We’ve renamed Microsoft Cloud App Security. It’s now called Microsoft Defender for Cloud Apps. In the coming weeks, we’ll update the screenshots and instructions here and in related pages. For more information about the change, see this announcement. To learn more about the recent renaming of Microsoft security services, see the Microsoft Ignite Security blog.
In addition to the existing investigation of OAuth apps connected to your environment, you can set permission policies to so that you get automated notifications when an OAuth app meets certain criteria. For example, you can automatically be alerted when there are apps that require a high permission level and were authorized by more than 50 users.
OAuth app policies enable you to investigate which permissions each app requested and which users authorized them for Office 365, Google Workspace, and Salesforce. You’re also able to mark these permissions as approved or banned. Marking them as banned will revoke permissions for each app for each user who authorized it.
Create a new OAuth app policy
There are two ways to create a new OAuth app policy. The first way is under Investigate and the second is under Control.
To create a new OAuth app policy:
- Under Investigate select OAuth app.
- Filter the apps according to your needs, for example, you can view all apps that request Permission to Modify calendars in your mailbox.
- Click the New policy from search button.
- You can use the Community use filter to get information on whether allowing permission to this app is common, uncommon, or rare. This filter can be helpful if you have an app that’s rare and requests permission that has a high severity level or requests permission from many users.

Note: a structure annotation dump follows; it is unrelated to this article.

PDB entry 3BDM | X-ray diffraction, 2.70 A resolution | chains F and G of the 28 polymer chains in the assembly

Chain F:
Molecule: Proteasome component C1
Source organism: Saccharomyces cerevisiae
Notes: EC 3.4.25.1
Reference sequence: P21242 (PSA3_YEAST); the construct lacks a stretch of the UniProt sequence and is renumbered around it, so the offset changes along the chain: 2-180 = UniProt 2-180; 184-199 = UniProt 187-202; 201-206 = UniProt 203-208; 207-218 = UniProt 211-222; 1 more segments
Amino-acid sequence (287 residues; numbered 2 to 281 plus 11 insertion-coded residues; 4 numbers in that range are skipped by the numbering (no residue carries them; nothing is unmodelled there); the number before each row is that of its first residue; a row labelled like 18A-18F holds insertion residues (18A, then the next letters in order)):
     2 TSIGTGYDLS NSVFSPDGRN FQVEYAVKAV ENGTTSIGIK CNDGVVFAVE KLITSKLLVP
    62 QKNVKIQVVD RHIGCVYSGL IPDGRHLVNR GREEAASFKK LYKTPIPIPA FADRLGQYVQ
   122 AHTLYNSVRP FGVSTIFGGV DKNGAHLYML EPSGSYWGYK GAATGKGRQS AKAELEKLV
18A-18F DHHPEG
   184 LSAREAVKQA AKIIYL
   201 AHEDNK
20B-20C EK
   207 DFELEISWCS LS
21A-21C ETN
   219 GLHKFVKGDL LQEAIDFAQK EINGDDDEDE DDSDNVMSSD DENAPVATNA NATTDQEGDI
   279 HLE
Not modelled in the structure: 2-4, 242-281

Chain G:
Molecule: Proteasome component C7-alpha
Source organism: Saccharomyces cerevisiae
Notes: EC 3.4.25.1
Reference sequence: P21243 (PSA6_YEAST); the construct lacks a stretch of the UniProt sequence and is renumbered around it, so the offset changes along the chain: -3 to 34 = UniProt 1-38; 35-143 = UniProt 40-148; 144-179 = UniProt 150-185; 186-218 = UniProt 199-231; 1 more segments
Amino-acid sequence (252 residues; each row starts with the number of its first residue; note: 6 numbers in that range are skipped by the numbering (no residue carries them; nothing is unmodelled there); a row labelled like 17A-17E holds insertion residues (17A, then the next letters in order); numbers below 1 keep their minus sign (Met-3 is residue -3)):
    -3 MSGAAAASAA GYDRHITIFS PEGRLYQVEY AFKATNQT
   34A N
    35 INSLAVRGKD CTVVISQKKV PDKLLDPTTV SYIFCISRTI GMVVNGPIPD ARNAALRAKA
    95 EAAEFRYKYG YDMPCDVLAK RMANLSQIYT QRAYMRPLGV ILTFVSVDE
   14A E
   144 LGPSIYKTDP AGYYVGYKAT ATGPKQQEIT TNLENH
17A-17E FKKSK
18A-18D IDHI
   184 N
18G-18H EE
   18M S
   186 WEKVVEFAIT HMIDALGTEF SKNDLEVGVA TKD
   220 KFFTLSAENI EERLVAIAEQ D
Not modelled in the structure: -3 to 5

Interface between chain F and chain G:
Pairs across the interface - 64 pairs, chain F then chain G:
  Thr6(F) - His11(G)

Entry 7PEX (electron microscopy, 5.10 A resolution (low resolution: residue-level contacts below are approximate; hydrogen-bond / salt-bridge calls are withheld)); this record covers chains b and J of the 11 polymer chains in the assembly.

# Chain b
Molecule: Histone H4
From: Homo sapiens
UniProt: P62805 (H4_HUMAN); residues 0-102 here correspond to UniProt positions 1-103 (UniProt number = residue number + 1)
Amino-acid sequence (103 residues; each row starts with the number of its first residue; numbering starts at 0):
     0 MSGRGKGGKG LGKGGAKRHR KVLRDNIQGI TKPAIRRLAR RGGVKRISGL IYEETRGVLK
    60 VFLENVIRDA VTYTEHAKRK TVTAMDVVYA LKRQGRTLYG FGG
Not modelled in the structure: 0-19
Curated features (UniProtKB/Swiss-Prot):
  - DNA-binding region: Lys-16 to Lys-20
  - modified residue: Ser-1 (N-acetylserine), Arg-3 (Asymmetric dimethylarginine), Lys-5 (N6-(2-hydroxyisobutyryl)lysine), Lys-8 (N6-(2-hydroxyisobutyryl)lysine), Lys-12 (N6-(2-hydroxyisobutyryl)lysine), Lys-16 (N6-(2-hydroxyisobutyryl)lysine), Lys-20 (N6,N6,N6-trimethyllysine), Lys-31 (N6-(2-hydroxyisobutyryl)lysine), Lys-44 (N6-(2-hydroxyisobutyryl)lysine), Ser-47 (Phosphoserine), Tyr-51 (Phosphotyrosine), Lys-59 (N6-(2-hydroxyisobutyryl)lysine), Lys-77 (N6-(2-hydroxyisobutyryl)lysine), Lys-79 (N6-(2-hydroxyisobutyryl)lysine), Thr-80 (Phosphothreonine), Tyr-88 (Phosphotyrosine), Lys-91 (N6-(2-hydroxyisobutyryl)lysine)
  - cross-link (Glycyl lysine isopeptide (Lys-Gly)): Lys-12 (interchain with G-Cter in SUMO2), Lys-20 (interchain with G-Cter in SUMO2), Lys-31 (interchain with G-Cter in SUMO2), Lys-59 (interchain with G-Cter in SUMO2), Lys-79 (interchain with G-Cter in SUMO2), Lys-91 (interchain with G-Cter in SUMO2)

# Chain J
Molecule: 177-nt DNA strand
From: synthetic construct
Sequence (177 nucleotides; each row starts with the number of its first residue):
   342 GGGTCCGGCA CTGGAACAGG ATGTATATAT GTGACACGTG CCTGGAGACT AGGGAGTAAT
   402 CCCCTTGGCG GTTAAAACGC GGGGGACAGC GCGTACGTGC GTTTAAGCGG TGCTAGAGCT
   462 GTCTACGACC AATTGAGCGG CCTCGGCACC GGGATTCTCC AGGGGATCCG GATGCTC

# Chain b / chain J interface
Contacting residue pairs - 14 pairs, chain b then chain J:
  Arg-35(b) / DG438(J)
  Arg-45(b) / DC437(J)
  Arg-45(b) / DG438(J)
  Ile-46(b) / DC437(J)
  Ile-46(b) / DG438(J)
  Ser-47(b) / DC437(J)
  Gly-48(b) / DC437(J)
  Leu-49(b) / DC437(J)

- You can set the policy based on the group memberships of the users who authorized the apps. For example, an admin can decide to set a policy that revokes uncommon apps if they ask for high permissions, only if the user who authorized the permissions is a member of the administrators group.
Alternatively, you can also create the policy by clicking Control followed by Policies. Then click Create policy followed by OAuth app policy.
OAuth app anomaly detection policies
In addition to OAuth app policies you can create, there are the following out-of-the-box anomaly detection policies that profile metadata of OAuth apps to identify ones that are potentially malicious:
|Policy name||Policy description|
|Misleading OAuth app name||Scans OAuth apps connected to your environment and triggers an alert when an app with a misleading name is detected. Misleading names, such as foreign letters that resemble Latin letters, could indicate an attempt to disguise a malicious app as a known and trusted app.|
|Misleading publisher name for an OAuth app||Scans OAuth apps connected to your environment and triggers an alert when an app with a misleading publisher name is detected. Misleading publisher names, such as foreign letters that resemble Latin letters, could indicate an attempt to disguise a malicious app as an app coming from a known and trusted publisher.|
|Malicious OAuth app consent||Scans OAuth apps connected to your environment and triggers an alert when a potentially malicious app is authorized. Malicious OAuth apps may be used as part of a phishing campaign in an attempt to compromise users. This detection leverages Microsoft security research and threat intelligence expertise to identify malicious apps.|
|Suspicious OAuth app file download activities||See Anomaly detection policies|
- Anomaly detection policies are only available for OAuth apps that are authorized in your Azure Active Directory.
- The severity of OAuth app anomaly detection policies cannot be modified.